Interview With Kimberly Tyson From Snowflake Embryo Adoption


In this episode September hosts Kimberly Tyson, director of an embryo adoption program called Snowflakes.

Kimberly talks about embryo adoption, what it is and how it is done. She talks about how through the Snowflakes Embryo Adoption program she is able to get embryos from couples who have extras and place them with families who would like to adopt.

She talks of the advantages of embryo adoption over traditional adoption. She also narrates success stories of children born that have been made possible through her program.

Kimberly breaks down the costs of adopting embryos and talks about the benefits of using her program for both the donor and the parties adopting.


00:49 – Kimberly jokes that she thinks someone didn’t want her and September to talk that morning because they had problems with communications in the morning.

1:04 – Kimberly is the director of the Snowflakes embryo adoption program.

1:13 – Embryo adoption is when couples who have gone through in vitro fertilization to have a baby and they have had as many babies as they would like to but they still have embryos remaining in frozen storage donate them to another family for reproduction

2:18 – Snowflakes embryo adoption program helps that family with remaining embryos to select a family to gift those embryos to.

2:42 – Kimberly says that frozen embryo transfer cycle is not the same thing as an IVF cycle.

4:22 – Kimberly says that many of the families that are inquiring about the snowflakes embryo adoption program are actually families who have gone through in vitro fertilization themselves already but without success.

5:42 – The program has been a huge success–they just celebrated the birth of the 640th baby.

5:46 – Other families that go to Kimberly’s program are those that have their own biological problem but have had secondary infertility or those who have always wanted to adopt.

7:23 – The adopting families in the Snowflakes program need to complete an adoption home study, they build a family profile that the placing family is going to review.

9:08 – After the families match, they enter the contracts phase.  The placing family is relinquishing all of their parental rights and responsibilities to the adopting family.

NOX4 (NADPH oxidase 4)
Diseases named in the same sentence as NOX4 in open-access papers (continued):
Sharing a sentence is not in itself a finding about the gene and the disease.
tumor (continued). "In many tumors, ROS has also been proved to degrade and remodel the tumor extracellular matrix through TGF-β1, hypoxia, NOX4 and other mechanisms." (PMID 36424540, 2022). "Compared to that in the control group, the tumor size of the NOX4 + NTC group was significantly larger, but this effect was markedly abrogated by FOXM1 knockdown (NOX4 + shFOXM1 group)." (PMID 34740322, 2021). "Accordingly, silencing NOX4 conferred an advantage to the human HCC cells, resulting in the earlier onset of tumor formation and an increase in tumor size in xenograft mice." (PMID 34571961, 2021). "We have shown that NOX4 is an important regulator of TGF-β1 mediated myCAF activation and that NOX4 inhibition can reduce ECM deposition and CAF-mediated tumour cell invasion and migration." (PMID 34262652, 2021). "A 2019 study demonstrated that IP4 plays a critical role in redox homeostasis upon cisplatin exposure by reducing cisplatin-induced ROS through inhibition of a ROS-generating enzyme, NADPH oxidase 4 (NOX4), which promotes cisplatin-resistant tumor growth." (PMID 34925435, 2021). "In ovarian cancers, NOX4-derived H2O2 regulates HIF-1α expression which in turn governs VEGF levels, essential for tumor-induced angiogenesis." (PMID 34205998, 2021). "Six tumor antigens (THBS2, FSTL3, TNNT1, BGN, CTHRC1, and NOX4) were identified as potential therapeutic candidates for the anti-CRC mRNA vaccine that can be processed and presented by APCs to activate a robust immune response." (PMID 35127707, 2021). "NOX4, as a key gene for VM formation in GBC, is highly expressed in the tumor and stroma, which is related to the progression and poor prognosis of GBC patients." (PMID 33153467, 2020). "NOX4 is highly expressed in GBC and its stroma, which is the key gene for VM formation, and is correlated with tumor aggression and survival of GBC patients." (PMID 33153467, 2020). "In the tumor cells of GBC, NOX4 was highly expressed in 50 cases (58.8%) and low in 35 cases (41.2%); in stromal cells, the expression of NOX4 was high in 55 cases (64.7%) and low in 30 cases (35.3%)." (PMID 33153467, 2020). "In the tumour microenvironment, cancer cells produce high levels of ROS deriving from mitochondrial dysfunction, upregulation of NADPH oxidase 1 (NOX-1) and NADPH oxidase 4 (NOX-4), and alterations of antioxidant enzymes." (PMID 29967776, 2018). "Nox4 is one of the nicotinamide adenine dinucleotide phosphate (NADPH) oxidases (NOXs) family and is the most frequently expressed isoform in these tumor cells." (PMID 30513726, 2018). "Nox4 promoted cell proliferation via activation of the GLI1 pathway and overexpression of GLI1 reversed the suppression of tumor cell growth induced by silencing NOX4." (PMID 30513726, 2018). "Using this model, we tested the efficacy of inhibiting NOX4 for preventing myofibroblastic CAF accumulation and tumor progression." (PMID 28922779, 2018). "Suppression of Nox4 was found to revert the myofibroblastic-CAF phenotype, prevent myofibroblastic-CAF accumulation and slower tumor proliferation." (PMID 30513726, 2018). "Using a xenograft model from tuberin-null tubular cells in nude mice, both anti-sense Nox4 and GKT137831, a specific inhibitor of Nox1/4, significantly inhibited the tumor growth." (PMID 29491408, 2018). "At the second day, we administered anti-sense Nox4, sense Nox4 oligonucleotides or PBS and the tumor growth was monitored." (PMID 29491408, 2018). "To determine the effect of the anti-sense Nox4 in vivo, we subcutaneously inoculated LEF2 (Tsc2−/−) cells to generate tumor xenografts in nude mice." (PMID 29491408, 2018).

9:33 – The great thing about embryo adoption over a domestic adoption model is that you get to carry your baby, you experience pregnancy and childbirth. In every state in  the United States, the woman who gives birth to the baby is the legal Mother of that baby, and her name will go on the birth certificate of the baby as well as the name of the man she is married to.

10:19 – Another fascinating thing about this kind of adoption is that since the adopting mother experiences pregnancy, her hormones naturally make breast milk and she is able to breastfeed her child.

11:52 – Kimberly says that at Snowflakes they get the embryos for adoption by attracting families who have remaining embryos to their program often through their fertility clinic. Perhaps their fertility clinic doesn’t have an internal embryo donation program or if it does the family doesn’t like the anonymity of that program.

17:19 – Kimberly tells a story about a couple who had 3 biological children but chose to have their fourth child through Snowflakes embryo adoption program. The girl (embryo) of the couple had been frozen for ten years and unlike what people believe the babies suffer no defects from being frozen.

17:57 – It costs Snowflakes $2000 to bring in a family with embryos and they charge a fee of $8000 for the adoption program. The $8,000 includes the cost of shipping and coordination. It includes all of the human hands on process for matching. The $8,000 fee includes a lot of things in one of the best practices of adoption is that we keep permanent records of the matches that are made.

20:33 – Kimberly says that from 2016, they decided to select about 35 clinics that they would have their adopting families use for their frozen embryo transfer, and they’re scattered all around the United States. They also have an agreement with Fairfax cryo bank in Austin, Texas, for storing embryos for families at a lower cost of storage costs are an issue for the donor family.

22:33 –  Kimberly tells September that there is no shelf life for the human embryo that has been discovered yet. She tells her that they recently successfully transferred embryos that were frozen in 1989. These are 30-year-old embryos.

23:27 – Kimberly is very passionate about this program because she is very excited helping these babies to be born. She believes these embryos are human beings because every single one of us started out as an embryo and these embryos just need the right environment to grow and live and thrive and survive.  

30: 55 – There are over a million frozen embryos in the USA. While Kimberly can’t impact all of them she is glad she can impact some of them.


  1. Frozen But Not Forgotten – Nate Birt –

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